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Marine A: Cold-blooded Murder Is Never Heroic

09/12/2013 14:58 GMT | Updated 05/02/2014 10:59 GMT

The murder of an unarmed Afghan insurgent did not take place in the heat of battle or even the heat of the moment. It was a cold-blooded and calculated murder.

Sergeant Blackman (Marine A) and others were under no threat of attack. After being injured by an Apache helicopter, the marines stripped the insurgent of any weapons he possessed. Several minutes later, Marine A had him moved from the prying eyes of operational Headquarters so "PGSS can't see what we are doing to him."

At this point it was clear the group faced no imminent threat (from either the injured Afghan or any other individual). As an injured enemy combatant, he deserved a measure of humanity and respect. He received neither.

They then moved him with such force that he likely sustained more injuries. Soon after, Blackman ordered Marine B to stop administering first aid.

Once assured that the Apache was also out of sight, he stood over his victim and fired his 9mm pistol into his chest as he quoted Shakespeare: "There you are. Shuffle off this mortal coil, you cunt. It's nothing you wouldn't do to us," as he watched the unarmed man die in front of him.

Blackman then instigated a cover-up of his actions and coldly acknowledged his breach of the Geneva Convention. In the sentencing remarks, the judge described this action as "chilling."

He blamed a "foolish bravado" for quoting Shakespeare and pointed to a momentary lack of judgment for his actions, stating:

"I thought about it over the last year as we get towards these proceedings but I cannot give any other reason than to say that it was poor judgment and lack of self-control. I thought he was dead."

However, this was dismissed as lacking any credibility, as it was clearly made-up to provide a defence after being charged with murder.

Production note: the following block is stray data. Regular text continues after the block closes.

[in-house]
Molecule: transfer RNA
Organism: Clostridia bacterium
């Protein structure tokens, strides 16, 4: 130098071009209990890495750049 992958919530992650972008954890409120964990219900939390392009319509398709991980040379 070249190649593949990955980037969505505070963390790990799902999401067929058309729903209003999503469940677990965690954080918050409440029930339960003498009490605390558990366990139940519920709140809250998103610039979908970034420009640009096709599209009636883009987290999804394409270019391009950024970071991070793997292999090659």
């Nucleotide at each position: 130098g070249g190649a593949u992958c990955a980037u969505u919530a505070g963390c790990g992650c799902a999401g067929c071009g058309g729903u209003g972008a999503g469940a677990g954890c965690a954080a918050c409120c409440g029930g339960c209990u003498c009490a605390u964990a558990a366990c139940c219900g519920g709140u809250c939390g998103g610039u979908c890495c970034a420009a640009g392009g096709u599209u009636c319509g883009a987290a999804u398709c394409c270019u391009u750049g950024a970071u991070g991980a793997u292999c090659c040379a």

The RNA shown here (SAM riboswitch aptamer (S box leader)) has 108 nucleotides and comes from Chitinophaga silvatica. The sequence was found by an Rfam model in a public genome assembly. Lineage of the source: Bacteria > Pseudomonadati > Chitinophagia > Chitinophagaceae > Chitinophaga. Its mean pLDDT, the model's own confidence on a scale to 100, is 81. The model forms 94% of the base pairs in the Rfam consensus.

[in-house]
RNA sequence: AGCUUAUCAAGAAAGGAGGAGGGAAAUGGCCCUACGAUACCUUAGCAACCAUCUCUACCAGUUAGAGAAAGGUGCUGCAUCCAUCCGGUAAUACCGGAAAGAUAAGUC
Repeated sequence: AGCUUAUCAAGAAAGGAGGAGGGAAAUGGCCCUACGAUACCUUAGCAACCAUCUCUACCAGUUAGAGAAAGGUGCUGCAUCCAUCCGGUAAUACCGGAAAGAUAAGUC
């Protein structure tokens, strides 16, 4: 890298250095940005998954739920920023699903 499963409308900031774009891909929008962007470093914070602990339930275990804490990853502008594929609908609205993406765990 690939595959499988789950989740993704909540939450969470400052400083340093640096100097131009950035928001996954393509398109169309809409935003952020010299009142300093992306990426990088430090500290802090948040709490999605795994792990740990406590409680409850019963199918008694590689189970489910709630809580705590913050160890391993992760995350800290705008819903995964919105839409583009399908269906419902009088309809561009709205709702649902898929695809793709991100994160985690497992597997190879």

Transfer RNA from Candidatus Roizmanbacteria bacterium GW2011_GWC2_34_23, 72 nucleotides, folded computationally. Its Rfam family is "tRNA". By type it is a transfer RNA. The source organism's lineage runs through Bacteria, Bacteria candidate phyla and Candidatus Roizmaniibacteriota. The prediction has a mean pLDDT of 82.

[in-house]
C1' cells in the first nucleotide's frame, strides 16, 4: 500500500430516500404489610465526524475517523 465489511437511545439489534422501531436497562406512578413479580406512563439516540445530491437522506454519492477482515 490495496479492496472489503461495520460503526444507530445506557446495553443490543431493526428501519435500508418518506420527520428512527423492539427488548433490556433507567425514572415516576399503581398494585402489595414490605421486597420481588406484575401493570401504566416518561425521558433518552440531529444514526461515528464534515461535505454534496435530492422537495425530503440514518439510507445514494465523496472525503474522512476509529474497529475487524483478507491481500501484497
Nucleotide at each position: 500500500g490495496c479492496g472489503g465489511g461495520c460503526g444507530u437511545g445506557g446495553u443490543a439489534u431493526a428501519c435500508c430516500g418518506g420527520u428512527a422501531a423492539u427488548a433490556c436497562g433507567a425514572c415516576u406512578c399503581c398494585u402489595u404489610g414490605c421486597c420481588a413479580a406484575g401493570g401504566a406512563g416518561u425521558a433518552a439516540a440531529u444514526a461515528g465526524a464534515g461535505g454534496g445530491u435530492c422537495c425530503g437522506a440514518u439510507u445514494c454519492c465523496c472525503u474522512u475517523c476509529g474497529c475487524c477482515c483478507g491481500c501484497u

During the hearing, pathologist Dr Nicholas Hunt stated that the insurgent had been alive when he was shot.

Previously, Sergeant Blackman had an unblemished record but the stresses of successive tours and the death of his father only added to his daily pressures. Psychiatric evidence provided to the hearing indicated that Blackman developed a form of combat stress disorder.

Whilst there were stories of Taliban insurgents hanging limbs of dead British soldiers from trees, Mr Blackman had not personally witnessed any such event.

Ultimately, the pressures of war were not strong enough evidence to save Marine A from his criminal conviction.

Some may point to the political nature of his hearing: that a life sentence serves as an extreme deterrent and a reassurance to the international community about British legal justice.

This sad episode has created a new wave of jingoism. The flip-side of which is racism. Daily Mail commentpieces have tried to rationalise murder and even the far-right attempted to co-opt a misplaced sense of anger.

Sergeant Blackman's conviction was an accident of justice since his crime was only uncovered when civilian police discovered the infamous video on a serviceman's laptop. However, he will now serve life with a minimum parole tariff of 10 years.